One post at a time is how a young Port Elizabeth blogger aims to change perceptions of townships in Nelson Mandela Bay.
Khanyisa Melwa (23), a Nelson Mandela Metropolitan University public relations management graduate, has a blog focused on creating hope in the townships and showing how to establish thriving small businesses.
“I chose to start a blog to tell township stories in an authentic manner. It was a means of disrupting the single story narrative about townships that always focuses on social ills – crime, unemployment, strikes and other negative things,” Melwa said.
“Yes, these stories can be told but they are not the only things happening in the townships. I want to feature the untold stories about township arts, township business and township people – how they manoeuvre through their tough day-to-day lives. I want to change the often-held belief about township life.”
His blog, aptly called Kasifixation, started two years ago and mainly centres on small entrepreneurs operating from street corners in the townships.
Kasifixation, a clever combination of the word kasi (slang for township) and fixation (passionate about something), has gained huge mileage on social media, and is opening business opportunities for those featured in the form of sponsorship and funding.
Melwa, who says he is a social entrepreneur, said: “I am very passionate about the township economy, and I believe this is one of the solutions to boost this sector.
"Most of the businesses I have featured on my blog have since increased their revenues because of the exposure.
“There is a lot of business potential in the townships, [but it needs] to be tapped to the maximum.
"For example, the creative arts is a huge sector which, if tapped into, and supported by government, will create many jobs and improve the lives of township people and remove that stigma of townships being thought of as places of crime.”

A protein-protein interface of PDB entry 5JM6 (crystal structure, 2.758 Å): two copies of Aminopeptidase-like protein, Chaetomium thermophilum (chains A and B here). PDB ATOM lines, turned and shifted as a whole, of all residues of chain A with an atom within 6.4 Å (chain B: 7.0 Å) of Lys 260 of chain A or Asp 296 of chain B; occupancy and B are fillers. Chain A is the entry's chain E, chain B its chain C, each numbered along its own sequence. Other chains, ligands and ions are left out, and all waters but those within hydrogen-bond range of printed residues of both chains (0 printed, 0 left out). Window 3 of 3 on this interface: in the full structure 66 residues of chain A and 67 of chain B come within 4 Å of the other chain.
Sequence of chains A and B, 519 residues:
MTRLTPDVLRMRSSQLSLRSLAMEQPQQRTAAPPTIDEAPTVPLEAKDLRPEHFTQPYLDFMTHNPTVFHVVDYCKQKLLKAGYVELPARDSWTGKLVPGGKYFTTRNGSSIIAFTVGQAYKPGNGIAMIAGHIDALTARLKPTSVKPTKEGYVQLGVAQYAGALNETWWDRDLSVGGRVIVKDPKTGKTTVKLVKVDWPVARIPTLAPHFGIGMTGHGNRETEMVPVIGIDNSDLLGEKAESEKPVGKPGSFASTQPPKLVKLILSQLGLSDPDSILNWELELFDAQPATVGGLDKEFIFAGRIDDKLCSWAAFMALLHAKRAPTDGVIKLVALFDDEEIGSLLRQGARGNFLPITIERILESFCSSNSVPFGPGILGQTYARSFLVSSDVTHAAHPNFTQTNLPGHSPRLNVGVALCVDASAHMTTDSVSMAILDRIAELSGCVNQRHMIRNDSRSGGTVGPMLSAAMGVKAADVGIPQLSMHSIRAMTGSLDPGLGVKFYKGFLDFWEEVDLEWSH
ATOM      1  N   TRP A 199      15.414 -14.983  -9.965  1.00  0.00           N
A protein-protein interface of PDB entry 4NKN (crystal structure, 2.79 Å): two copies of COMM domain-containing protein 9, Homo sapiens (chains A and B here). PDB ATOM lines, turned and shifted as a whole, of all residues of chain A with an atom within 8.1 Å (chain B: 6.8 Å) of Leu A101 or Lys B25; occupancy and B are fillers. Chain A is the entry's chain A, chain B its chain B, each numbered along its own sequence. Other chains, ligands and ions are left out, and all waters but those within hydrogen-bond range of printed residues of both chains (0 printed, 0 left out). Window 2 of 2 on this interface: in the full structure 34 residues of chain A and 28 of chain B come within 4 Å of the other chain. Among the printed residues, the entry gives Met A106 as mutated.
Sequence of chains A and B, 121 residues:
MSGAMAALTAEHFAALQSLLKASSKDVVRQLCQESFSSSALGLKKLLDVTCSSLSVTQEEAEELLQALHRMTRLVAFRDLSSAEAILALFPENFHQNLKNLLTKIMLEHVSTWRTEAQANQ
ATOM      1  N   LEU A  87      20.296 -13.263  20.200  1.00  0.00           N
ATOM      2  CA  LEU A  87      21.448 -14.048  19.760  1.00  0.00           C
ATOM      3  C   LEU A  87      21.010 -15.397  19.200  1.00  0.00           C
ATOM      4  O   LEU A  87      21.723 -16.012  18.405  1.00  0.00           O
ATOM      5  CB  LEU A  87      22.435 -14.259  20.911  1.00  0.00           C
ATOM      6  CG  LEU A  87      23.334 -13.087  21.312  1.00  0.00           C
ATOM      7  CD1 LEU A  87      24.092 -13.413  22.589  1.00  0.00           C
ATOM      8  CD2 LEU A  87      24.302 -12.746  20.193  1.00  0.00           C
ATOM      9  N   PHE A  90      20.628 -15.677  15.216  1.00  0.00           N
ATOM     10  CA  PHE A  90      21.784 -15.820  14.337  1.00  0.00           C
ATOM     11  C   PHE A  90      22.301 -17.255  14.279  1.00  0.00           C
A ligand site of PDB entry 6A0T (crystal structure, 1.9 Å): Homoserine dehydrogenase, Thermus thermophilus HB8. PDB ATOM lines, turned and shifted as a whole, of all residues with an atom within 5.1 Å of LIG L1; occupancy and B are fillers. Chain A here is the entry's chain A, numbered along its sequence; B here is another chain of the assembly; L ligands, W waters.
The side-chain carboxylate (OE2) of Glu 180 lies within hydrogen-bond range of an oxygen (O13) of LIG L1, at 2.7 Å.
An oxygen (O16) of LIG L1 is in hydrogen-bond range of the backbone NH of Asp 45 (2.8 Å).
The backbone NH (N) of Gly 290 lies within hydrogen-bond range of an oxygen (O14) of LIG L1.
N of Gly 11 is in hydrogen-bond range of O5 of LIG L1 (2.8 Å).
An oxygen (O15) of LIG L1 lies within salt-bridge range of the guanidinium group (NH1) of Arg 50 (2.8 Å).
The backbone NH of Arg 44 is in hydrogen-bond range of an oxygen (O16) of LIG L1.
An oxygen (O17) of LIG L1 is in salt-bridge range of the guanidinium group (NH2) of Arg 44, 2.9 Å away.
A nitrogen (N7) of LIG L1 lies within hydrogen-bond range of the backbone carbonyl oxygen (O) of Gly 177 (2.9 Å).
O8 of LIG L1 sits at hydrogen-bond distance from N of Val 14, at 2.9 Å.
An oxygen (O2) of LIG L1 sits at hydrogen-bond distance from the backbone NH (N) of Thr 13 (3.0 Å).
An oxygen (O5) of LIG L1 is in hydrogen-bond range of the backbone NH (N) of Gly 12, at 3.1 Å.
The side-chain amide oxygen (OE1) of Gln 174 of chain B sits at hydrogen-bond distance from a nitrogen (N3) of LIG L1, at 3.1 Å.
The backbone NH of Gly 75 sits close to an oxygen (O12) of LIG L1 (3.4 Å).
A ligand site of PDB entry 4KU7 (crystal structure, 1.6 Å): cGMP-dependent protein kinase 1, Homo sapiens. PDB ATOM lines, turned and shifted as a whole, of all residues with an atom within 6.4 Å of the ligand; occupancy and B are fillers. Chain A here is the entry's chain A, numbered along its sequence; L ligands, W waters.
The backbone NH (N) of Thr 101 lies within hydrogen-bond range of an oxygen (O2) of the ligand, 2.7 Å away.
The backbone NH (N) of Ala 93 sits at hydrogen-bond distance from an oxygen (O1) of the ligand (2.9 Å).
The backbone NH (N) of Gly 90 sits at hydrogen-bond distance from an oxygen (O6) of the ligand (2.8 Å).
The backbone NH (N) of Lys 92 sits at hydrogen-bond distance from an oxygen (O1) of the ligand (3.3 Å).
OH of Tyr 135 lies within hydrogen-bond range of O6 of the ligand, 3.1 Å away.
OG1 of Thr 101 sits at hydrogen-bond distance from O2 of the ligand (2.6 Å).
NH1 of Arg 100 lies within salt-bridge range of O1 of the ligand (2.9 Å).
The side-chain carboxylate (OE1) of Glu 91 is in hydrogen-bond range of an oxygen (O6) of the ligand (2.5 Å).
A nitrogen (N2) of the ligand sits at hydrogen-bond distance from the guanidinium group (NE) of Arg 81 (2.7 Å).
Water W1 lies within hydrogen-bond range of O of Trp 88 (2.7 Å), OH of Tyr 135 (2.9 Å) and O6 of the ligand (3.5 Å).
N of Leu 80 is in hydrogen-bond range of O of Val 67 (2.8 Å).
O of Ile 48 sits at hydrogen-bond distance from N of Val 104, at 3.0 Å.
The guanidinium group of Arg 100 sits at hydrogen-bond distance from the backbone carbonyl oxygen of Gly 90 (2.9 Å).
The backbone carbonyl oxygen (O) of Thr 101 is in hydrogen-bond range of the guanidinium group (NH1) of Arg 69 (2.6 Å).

He said the creative arts sector could also bring tourists to townships and boost their economy, adding that shebeens are the prevalent business.
“By my small contribution through my blog, I want to grow the small business which, in turn, will boost the township economy,” he said.
His next big idea is to set up a “creative agency” that will help township entrepreneurs market themselves and their products to ensure growth.
Melwa also intends starting Kasi Bioscope – a pop-up cinema project which will be found in all the townships of Nelson Mandela Bay metro “just to introduce people to consuming creative art”.
“I like township people to celebrate themselves, like their blackness, within the context of township life,” he says.
Two of the businesses that have increased their bank balances because of the exposure from Kasifixation are 469 Enterprises, now a holding company of five businesses, and Bambanani Fresh Art, a leather products manufacturing company.
Siyabulela Mandla, the owner of 469, told City Press this week that ever since appearing on Kasifixation, he has featured on national radio and in newspapers and magazines.
“I have other businesses under 469 and these are in the transport, car wash, shisa nyama sectors. My annual turnover has increased substantially, from R800 000 in 2013 to R2.3 million in 2015.
"So, that first exposure from the blog opened up some doors for me,” he said.
Mandla employs 20 people.
He says that he was interested in business from childhood.
“I always wanted to know how the business industry works ... I used to make and sell wire cars at street corners in Motherwell where I grew up,” he says.
Last year he won the Eastern Cape SAB KickStart competition.
Mandla has also started a programme called Kasi Talks Business, where, along with other entrepreneurs, he teaches and trains employees business skills – from financial management to full entrepreneurship development.
Mandla says the euphoria of independence made people forget about the township economy and the import of starting small.
People, he explains, thought that after independence they would get everything on a silver platter, earn large amounts of money and start big businesses.
“It is only after 22 years that they have now realised that the dream will not materialise and are now thinking of spaza shops and other small township businesses,” he says.
Masibulele Matshaya, the owner of Bambanani Fresh Art, also attributes his growth to the blog.
“We are now in talks with the department of trade and industry with a view to getting a sponsorship. After reading about us in the blog, the department contacted us asking for our profile, but we are still waiting,” he said.
The company makes leather shoes and accessories such as belts, bags and wallets.
It employs three people, but hopes to increase the figure in the near future.
Their annual turnover as per last year was R48 000.
“The problem is that there are no support systems in the township economy. The potential is massive. Government must assist this sector,” he said, adding that they make 30 pairs of shoes a month.
He says they receive financial support from the Small Enterprise Development Agency, the Eastern Cape Development Corporation and the National Youth Development Agency.Read Fin24's top stories trending on Twitter: